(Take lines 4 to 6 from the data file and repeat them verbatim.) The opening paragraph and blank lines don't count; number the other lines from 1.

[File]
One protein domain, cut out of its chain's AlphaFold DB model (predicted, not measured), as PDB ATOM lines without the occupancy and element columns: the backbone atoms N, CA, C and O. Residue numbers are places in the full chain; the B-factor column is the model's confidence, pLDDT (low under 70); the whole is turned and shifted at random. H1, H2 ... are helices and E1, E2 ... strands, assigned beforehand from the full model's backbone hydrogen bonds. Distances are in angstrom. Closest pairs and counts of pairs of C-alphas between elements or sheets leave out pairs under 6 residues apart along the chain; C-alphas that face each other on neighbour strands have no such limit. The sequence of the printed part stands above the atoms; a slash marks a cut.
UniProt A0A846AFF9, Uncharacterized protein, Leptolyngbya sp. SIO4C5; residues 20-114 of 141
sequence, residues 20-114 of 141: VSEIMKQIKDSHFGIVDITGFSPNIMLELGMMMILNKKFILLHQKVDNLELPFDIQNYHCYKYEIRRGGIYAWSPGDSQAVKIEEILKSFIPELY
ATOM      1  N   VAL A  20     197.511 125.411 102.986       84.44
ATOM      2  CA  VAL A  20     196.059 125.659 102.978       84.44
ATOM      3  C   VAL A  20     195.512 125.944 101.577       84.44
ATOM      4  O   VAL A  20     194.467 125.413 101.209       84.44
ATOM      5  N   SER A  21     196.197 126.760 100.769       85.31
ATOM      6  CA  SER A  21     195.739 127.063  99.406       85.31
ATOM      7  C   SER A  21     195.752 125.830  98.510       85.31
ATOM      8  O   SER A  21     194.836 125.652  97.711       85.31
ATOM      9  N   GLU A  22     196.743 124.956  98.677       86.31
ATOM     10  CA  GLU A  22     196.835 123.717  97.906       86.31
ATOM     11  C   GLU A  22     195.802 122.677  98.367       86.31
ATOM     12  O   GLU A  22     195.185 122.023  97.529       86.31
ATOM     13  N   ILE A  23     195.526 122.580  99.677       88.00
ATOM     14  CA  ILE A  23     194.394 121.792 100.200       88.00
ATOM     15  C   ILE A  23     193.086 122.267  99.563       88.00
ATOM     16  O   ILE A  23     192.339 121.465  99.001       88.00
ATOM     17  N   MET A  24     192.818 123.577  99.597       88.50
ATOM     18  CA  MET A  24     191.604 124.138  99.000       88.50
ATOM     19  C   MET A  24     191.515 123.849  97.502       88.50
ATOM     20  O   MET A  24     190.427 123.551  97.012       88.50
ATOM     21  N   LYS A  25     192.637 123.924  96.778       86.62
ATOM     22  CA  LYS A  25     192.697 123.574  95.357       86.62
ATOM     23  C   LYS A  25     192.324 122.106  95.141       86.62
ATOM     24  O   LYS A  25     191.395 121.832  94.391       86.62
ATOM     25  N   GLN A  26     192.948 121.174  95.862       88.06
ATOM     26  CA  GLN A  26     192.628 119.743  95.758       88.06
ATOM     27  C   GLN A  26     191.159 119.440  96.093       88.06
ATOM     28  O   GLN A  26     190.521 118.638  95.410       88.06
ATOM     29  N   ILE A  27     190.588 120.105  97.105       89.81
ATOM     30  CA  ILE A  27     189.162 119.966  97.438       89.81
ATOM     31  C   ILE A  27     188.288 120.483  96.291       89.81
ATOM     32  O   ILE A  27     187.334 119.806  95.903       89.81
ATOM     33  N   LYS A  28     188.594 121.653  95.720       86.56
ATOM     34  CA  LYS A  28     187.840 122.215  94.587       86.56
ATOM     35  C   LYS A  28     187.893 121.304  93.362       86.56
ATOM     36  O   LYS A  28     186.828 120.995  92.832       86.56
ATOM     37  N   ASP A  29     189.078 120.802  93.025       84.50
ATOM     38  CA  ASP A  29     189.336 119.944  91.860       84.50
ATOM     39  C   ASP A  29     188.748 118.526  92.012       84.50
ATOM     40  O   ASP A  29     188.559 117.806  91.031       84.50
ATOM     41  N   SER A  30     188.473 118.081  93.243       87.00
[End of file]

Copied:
ATOM      2  CA  VAL A  20     196.059 125.659 102.978       84.44
ATOM      3  C   VAL A  20     195.512 125.944 101.577       84.44
ATOM      4  O   VAL A  20     194.467 125.413 101.209       84.44